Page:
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Thread: Removing pattern from shooting through a cage (e.g. in a zoo)

  1. #1
    herbert's Avatar
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    Removing pattern from shooting through a cage (e.g. in a zoo)

    Hi,

    I have a few shots taken at a zoo through a cage or wire mesh. I know that to get around this you can open up the aperture as much as possible and stand close to the mesh. However it still affects the final image. Here's an example of a colorful pheasant where you can see the mesh effect on the background:

    Removing pattern from shooting through a cage (e.g. in a zoo)

    Given that the mesh is a repeating pattern is it possible to remove it? For example I thought some sort of filter in Fourier space might be possible where the specific frequency that the mesh is at could be removed. A quick Google search found that this can be done using a Notch or band-stop filter although I have no experience of how to do it.

    Any suggestions?

    Thanks,

    Alex

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    Re: Removing pattern from shooting through a cage (e.g. in a zoo)

    But with a background like that I'm not sure the 'pattern' would be recognisable.

    My first thought would be to go over the background with a blur brush. Try varying the brush size and opacity to suit.

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    Re: Removing pattern from shooting through a cage (e.g. in a zoo)

    Hi Alex, the mesh is so slight that it really doesn't distract the eye away from the subject. On the other hand, if the original contains the feet and tail, I would love to see more of this fascinating bird!

    I too have been frustrated at getting clear shots where there is mesh between the camera and the subject so if there is a solution for that problem, I'd love to find out what it is!

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    herbert's Avatar
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    Re: Removing pattern from shooting through a cage (e.g. in a zoo)

    Quote Originally Posted by Geoff F View Post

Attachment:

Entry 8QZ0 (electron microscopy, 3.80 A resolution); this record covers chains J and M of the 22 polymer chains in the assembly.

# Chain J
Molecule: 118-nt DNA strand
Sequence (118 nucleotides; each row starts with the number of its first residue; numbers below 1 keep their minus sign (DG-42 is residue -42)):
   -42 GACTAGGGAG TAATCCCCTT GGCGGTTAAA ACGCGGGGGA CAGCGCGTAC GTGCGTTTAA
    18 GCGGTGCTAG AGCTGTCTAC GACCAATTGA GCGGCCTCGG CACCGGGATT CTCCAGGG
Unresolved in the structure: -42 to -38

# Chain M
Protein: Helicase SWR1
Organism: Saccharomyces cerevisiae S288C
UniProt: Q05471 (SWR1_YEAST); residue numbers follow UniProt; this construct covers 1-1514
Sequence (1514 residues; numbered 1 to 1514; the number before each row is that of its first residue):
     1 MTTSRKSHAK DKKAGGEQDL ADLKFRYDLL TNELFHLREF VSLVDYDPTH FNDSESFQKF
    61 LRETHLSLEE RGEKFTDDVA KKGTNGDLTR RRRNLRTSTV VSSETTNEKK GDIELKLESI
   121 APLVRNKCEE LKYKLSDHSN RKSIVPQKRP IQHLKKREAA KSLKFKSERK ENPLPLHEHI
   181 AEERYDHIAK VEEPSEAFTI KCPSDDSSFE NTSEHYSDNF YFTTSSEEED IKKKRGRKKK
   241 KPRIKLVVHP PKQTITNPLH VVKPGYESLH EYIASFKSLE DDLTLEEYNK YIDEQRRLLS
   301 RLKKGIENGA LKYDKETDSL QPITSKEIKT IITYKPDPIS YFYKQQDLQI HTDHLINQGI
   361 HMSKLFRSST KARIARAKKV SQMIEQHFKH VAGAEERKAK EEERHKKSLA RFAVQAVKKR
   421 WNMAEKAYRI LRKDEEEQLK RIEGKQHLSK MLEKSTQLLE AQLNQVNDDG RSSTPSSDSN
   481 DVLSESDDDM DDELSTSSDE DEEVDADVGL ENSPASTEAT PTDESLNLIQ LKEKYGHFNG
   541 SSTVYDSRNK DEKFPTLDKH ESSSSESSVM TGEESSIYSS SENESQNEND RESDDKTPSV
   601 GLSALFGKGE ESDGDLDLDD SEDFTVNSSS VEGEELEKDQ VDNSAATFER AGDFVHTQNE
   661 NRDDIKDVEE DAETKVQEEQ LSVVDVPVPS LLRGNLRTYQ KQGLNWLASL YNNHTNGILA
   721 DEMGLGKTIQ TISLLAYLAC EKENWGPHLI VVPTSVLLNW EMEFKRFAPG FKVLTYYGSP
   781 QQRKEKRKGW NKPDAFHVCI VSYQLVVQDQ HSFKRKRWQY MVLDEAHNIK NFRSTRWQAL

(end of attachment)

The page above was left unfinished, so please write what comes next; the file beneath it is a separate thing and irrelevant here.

My first thought would be to go over the background with a blur brush. Try varying the brush size and opacity to suit.
    Hi Geoff,

    Thanks for pointing out a much easier solution. I'll try some brush blurring and see how it looks.

    Quote Originally Posted by FrankMi View Post
    Hi Alex, the mesh is so slight that it really doesn't distract the eye away from the subject. On the other hand, if the original contains the feet and tail, I would love to see more of this fascinating bird!
    Hi Frank,

    Unfortunately this is the full size frame. I didn't get many keeper shots of the bird due to the combination of low light and his movement. This is the best one I have.

    Regards,

    Alex

  5. #5
    herbert's Avatar
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    Re: Removing pattern from shooting through a cage (e.g. in a zoo)

    Here is my edit version:

    Removing pattern from shooting through a cage (e.g. in a zoo)

    I applied two background blur steps. The first blur of 10 pixels removed the mesh effect from the foreground. The second blur of 20 pixels removed the mesh from the upper background. To save the bird I have applied a mask selection to prevent the blur working in the bird area.

    I then used the gradient tool on the blur masks to fade in the blur from bottom to top. The fade is very slight on the 10-radius blur just to protect the bird's feet. The second gradient on the 20-radius blur is from top to bottom.

    Here is my layering work:

    Removing pattern from shooting through a cage (e.g. in a zoo)

    Thoughts on the modified version?

    Thanks,

    Alex

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    FrankMi's Avatar
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    Re: Removing pattern from shooting through a cage (e.g. in a zoo)

    Nice work, Alex! Can't see any mesh now and the bird is sharp and clear. Was there any mesh between the bird and the camera at the start? If so, could you post the SOOC so we can see how far you came? Thanks!

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    herbert's Avatar
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    Re: Removing pattern from shooting through a cage (e.g. in a zoo)

    As requested, this is SOOC:

    Removing pattern from shooting through a cage (e.g. in a zoo)

    I had done a fair bit of tweaking to the raw file (mainly brightness and vibrance) to bring out the colours of the bird. You can see in the original that the mesh has imparted a general greyness to the colours. However the mesh is less obvious in the background in the original. Perhaps a case for a bit of double development and then blending. Something for another day...

    Alex

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    Re: Removing pattern from shooting through a cage (e.g. in a zoo)

    It looks like this is more like a window screen than the typical chicken wire mesh that I normally see used around here. You did an excellent job removing the haze while still recovering the detail.

    When I've run into camera crop issues like this, I sometimes experiment with cropping tighter, say to the front third of the bird to emphasize the head and upper body. When it works, (and the detail must be there for that) it looks planned and can be rather pleasing.

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